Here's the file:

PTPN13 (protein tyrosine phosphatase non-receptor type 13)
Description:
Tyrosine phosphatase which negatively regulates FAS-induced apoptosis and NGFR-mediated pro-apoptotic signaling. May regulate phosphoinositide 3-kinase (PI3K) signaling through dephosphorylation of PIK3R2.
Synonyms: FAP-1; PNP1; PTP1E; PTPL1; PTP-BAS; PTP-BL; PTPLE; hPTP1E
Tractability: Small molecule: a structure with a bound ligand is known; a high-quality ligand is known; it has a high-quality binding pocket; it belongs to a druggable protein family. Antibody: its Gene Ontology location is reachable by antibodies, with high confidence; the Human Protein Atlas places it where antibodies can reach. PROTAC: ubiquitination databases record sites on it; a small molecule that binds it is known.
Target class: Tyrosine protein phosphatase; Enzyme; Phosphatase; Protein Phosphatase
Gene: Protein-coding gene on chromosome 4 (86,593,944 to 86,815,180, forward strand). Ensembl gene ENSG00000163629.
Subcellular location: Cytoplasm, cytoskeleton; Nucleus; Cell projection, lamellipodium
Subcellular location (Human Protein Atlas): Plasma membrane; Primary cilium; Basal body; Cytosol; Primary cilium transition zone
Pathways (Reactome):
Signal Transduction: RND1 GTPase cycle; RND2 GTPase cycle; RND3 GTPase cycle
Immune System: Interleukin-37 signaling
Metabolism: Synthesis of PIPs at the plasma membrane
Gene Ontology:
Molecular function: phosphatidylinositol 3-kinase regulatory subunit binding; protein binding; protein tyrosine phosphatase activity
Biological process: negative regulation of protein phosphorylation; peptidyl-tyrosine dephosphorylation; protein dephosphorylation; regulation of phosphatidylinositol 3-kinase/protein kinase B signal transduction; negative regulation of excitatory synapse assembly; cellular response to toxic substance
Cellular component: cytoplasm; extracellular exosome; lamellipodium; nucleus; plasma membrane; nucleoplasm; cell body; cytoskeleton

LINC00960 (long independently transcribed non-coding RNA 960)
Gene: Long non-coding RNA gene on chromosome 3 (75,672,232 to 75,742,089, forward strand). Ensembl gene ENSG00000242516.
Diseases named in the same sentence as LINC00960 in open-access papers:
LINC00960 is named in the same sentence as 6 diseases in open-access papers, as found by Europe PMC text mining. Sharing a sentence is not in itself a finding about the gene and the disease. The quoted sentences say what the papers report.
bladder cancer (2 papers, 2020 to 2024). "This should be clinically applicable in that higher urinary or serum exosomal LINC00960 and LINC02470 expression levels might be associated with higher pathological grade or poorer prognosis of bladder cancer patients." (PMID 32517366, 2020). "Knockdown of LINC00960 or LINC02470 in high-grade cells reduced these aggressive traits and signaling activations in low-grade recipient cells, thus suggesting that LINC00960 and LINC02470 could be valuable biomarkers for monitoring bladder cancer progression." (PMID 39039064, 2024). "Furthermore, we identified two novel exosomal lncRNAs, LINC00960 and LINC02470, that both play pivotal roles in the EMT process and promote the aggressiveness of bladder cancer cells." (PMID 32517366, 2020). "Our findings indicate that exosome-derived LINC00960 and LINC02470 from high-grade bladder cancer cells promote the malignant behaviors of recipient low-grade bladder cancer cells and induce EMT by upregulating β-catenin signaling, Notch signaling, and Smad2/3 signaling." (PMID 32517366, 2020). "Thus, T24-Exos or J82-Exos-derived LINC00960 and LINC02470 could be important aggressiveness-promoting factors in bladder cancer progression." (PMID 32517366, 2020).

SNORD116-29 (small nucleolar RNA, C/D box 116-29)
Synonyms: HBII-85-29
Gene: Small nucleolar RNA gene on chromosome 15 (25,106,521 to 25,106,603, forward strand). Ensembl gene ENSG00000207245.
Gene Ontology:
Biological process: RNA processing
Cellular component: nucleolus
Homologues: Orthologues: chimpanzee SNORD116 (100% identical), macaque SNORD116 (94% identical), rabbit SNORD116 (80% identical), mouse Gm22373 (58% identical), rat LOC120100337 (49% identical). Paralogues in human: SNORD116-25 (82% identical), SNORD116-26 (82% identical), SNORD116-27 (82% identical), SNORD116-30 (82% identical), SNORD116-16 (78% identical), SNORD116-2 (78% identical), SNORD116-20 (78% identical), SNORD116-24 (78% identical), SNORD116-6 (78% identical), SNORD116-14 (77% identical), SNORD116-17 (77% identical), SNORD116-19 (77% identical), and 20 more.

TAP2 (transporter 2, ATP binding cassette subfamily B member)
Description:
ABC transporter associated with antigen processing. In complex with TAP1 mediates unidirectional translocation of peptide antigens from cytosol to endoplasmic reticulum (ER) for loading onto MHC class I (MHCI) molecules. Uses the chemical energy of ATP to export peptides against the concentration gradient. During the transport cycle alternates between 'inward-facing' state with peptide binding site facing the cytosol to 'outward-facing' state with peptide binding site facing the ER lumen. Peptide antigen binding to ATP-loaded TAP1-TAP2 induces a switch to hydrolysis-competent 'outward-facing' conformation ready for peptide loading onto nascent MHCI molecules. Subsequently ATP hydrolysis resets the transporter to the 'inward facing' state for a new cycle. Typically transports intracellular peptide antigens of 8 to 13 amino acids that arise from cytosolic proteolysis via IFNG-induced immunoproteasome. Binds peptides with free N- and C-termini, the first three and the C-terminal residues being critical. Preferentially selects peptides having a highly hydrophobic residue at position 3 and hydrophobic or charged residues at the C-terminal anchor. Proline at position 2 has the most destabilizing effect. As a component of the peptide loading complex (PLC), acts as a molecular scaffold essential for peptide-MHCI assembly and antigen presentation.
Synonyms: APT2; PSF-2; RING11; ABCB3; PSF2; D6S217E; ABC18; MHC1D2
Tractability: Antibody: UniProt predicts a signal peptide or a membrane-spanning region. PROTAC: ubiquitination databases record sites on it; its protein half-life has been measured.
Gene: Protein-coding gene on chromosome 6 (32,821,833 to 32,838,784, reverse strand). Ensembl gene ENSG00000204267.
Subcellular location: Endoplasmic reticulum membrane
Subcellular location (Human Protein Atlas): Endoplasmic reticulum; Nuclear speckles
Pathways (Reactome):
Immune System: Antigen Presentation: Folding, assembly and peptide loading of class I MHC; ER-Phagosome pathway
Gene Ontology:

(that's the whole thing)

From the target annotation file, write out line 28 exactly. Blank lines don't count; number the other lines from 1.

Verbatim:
Cellular component: nucleolus